nized as a social movement and as having a distinct identity is the fact of its overwhelming government funding and regulation. Any program that is going to treat more than a few individuals with a paid staff must have a source of regular funding. Private foundations avoid funding direct services, leaving drug treatment to city, state, or federal governments. But the money comes with regulations and guidelines that make community-based programs virtual adjuncts to government social services. Funding has obscured differences and standardized programs in how they are reported. Anyone who has worked in local government to fund community-based drug treatment programs knows of the tension and the potential for conflict in the annual funding process. What is at stake is not simply funding to run generic services. Programs want to treat clients in ways that they feel will work best and are most effective, in line with their mission and purpose. But more often, they are not able to because of funding regulations. For example, there are some community-based programs that offer methadone treatment, but would prefer not to. The idea of maintaining drug abusers on an alternative drug is against their specific view of drug abuse and their mission to reduce drug use, regardless of the drug. But methadone maintenance is a source of funding that can bring more drug abusers into their services and cannot be easily overlooked.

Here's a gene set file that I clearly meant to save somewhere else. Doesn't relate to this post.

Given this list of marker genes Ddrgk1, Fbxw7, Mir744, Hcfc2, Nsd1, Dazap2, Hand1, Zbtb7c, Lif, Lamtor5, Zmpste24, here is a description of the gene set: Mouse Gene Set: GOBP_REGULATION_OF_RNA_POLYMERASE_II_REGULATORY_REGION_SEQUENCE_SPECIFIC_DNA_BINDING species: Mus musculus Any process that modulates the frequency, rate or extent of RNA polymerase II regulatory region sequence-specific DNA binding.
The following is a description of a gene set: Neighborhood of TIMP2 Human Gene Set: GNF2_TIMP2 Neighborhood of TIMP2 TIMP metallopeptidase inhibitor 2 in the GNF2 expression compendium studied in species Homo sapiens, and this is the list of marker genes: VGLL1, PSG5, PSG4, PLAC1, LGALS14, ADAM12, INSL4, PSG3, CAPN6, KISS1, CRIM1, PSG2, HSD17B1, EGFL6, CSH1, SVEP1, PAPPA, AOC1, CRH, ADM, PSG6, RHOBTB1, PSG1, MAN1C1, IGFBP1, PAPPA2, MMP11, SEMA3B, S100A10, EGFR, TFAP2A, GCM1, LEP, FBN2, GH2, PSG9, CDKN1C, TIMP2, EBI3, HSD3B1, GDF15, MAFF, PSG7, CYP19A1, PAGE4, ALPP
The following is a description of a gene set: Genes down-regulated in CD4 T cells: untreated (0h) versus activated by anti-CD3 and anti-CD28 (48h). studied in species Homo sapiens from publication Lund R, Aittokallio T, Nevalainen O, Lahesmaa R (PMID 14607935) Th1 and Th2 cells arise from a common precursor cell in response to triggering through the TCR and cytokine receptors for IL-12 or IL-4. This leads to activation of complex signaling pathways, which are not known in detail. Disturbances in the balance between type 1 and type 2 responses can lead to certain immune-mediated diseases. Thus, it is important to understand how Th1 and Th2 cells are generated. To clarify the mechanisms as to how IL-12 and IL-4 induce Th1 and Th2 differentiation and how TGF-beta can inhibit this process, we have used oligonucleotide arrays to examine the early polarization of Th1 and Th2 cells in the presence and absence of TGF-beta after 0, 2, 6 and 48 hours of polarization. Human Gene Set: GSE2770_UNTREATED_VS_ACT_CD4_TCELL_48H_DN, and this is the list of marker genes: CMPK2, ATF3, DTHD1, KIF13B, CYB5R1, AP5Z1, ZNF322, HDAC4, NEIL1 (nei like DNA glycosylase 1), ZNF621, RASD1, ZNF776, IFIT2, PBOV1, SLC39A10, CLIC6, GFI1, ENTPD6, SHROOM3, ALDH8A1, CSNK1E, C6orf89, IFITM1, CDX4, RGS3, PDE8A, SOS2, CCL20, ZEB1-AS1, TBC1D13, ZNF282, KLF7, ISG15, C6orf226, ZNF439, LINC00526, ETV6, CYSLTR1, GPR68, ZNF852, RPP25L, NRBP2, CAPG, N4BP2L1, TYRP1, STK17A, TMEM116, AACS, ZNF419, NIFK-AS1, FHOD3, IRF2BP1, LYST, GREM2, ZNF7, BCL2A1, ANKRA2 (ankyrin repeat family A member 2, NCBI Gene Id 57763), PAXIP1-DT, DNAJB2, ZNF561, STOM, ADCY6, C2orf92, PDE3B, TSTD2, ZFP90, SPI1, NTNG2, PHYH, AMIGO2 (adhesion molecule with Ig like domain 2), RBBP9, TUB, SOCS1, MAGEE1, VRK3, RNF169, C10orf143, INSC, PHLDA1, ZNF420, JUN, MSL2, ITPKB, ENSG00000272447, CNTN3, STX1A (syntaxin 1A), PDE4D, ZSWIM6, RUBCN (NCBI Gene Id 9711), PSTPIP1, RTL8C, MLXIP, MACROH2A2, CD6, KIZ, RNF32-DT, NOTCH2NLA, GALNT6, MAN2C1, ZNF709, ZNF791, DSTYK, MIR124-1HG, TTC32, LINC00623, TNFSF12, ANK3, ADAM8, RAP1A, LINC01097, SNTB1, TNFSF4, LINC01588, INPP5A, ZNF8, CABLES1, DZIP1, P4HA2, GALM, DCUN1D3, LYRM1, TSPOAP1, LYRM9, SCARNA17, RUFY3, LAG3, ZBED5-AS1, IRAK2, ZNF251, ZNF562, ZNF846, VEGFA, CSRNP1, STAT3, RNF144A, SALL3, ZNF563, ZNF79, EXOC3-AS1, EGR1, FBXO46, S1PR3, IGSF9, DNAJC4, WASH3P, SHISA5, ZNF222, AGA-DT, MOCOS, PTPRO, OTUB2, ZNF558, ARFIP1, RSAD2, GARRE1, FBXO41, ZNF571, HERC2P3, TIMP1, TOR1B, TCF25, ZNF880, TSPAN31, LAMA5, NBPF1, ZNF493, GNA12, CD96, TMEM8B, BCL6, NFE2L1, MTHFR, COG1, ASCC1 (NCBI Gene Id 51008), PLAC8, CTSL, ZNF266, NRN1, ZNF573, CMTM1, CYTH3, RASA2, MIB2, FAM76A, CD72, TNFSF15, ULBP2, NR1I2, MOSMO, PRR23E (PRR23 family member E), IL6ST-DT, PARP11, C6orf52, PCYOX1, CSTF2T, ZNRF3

In recent years, drug treatment dollars are in decline and there are increasing calls for evaluation and demonstrations of effectiveness. An undetermined numbers of community-based programs are in crisis. They do not have the human resources to conduct their own evaluations, nor do they have the fiscal resources to hire someone else to do so. Institutionally based programs in hospitals, universities, and HMOs have vastly more human and fiscal resources to meet the new demands for program accountability and evaluation. So larger and more successful community-based as well as institutionally based programs are more than happy to absorb smaller, well managed community-based programs and their support dollars. The rest will simply wither. We are now witnessing a consolidation and shaking out of community-based drug treatment.
Community-based drug treatment programs are not the only community institutions shrinking in number and influence. The possibilities and resources of residential and neighborhood institutions are themselves in transition (Southworth and Owens, 1993; Wellman and Wortley, 1990). The historic centrality of residential community is itself in decline as is evident from a century of community studies (Abu-Lughod, 1994; Seeley et al., 1956; Spectorsky, 1958; Stein, 1960; Vidich and Bensman, 1958). We are now in the third generation of community research in the United States. The first and classic period was in the 1920s and 1930s, when teams of investigators spent years in the field studying Chicago, Illinois, Newburyport, Connecticut, and Natchez, Mississippi, as representative